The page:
Alaska Fisheries Report
KMXT – March 10, 2016
Coming up this week: lots of news about hatchery fish, Frankenfish and tsunami fish; also, a request to stop dragging in Unalaska Bay. All that and more, coming up on the Alaska Fisheries Report. We had help from KDLG’s Hannah Colton in Dillingham, KRBD’s Leila Kheiry in Ketchikan, Northwest News Network’s Tom Banse in Newport, Oregon, KUCB’s Greta Mart in Unalaska, and APRN’s Liz Ruskin in Washington D.C.
Laukitis, Peterson nominated for North Pacific council
Alaska Journal of Commerce by DJ Summers – March 9, 2016
Gov. Bill Walker submitted nominations to fill two seats of the North Pacific Fishery Management Council on March 9.
Island herring fishery headed for record year
Times Colonist by Carla Wilson – March 10, 2016
The dock at French Creek Seafood has been open around the clock and boats are unloading thousands of tonnes of silvery herring in an abundant year for the Strait of Georgia fishery.
Genetics study confirms fish in OPH bound for Bristol Bay
KDLG by Molly Dischner – March 10, 2016
A recent study said that no matter how far from shore an Area M fisherman fishes, the majority of his sockeye catch in the Outer Port Heiden section is likely to be headed to Bristol Bay.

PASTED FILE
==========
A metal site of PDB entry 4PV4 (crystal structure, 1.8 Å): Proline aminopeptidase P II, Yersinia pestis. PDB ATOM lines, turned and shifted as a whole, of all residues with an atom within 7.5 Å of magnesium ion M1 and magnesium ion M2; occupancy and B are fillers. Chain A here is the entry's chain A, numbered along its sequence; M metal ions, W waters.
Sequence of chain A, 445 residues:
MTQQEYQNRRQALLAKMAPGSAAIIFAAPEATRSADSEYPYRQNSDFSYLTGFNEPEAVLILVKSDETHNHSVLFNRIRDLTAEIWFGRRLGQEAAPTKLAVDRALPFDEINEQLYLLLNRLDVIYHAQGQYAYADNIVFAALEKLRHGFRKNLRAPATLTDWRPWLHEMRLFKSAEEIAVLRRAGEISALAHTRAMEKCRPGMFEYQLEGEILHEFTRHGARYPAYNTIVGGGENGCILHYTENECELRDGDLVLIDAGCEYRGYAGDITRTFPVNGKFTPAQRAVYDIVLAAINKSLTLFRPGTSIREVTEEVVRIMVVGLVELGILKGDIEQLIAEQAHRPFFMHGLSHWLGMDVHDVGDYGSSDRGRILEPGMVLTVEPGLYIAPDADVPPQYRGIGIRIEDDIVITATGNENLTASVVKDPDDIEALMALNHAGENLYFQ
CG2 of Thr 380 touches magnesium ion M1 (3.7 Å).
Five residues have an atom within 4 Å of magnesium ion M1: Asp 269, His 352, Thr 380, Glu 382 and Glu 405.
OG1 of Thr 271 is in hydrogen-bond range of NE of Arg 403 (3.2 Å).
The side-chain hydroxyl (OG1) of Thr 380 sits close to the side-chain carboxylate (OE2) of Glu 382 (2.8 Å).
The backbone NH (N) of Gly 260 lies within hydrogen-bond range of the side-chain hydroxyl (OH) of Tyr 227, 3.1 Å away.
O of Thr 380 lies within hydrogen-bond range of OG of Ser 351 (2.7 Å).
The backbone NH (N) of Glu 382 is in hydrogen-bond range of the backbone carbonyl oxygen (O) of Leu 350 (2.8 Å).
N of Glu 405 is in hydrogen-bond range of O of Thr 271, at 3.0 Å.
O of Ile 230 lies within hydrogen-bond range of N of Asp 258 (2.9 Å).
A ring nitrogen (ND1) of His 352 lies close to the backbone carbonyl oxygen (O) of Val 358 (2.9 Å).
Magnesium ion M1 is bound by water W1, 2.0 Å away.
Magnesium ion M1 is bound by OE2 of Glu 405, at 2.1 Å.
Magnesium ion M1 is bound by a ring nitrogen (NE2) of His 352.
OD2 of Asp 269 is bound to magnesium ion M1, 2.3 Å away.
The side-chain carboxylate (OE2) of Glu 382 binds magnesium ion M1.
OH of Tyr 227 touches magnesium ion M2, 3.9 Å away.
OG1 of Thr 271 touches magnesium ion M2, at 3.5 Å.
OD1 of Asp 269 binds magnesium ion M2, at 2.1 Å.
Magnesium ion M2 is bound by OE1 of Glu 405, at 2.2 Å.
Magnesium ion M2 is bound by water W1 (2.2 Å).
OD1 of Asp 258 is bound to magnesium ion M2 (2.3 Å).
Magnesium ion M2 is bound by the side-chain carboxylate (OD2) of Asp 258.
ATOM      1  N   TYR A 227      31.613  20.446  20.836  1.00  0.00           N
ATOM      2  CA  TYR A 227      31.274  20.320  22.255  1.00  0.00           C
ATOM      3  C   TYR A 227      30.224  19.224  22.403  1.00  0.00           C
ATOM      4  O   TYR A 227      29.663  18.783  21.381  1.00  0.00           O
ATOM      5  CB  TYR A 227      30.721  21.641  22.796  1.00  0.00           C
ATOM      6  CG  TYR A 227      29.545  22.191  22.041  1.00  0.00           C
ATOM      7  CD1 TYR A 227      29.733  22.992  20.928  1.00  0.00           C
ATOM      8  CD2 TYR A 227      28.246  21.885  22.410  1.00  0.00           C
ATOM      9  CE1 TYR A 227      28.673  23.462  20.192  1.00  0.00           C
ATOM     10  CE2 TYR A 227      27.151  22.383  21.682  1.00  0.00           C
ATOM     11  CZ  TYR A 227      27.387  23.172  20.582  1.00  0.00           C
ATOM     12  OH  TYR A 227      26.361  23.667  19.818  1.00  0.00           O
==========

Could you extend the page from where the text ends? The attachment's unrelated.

Labeling and Marketing
Alaska’s RFM Certification Program First to be Aligned with GSSI Benchmark
SEAFOODNEWS.COM by John Sackton – March 10, 2016
At the recent Boston Seafood Show, the GSSI (Global Seafood Sustainability Initiative) announced that the Alaska Seafood Marketing Institute’s Responsible Fisheries Management Certification had met all the required GSSI elements after independent review and their application was now open for public comment.
Under the GSSI process, there is now a 30 day public comment period, after which the GSSI Board will review the comments and make a recommendation as to whether to award the RFM Program recognition as complying with the GSSI benchmark.
On 4 March 2016 GSSI’s Benchmark Committee recommended Alaska RFM to be recognized, after the Independent Experts found Alaska RFM to be in alignment with all GSSI 183 Essential Components in the areas of governance, operations, and fisheries management.
Josie Foster, Independent Expert Section A&B said “I am very pleased with the way ASMI have embraced the GSSI requirements. They have worked exceptionally hard to achieve this and the processes that I saw at the pilot now all have evidence to verify the effective operation. Much of this evidence, such as internal meeting minutes, could not have been sent to me so it was essential that I visited the office. Having carried out my review of the ASMI Governance and Operational Management, I am pleased to state that they are in alignment with every GSSI Essential Components and a number of GSSI Supplementary Components. In light of this, I would have no hesitation in recommending ASMI for recognition within the GSSI.”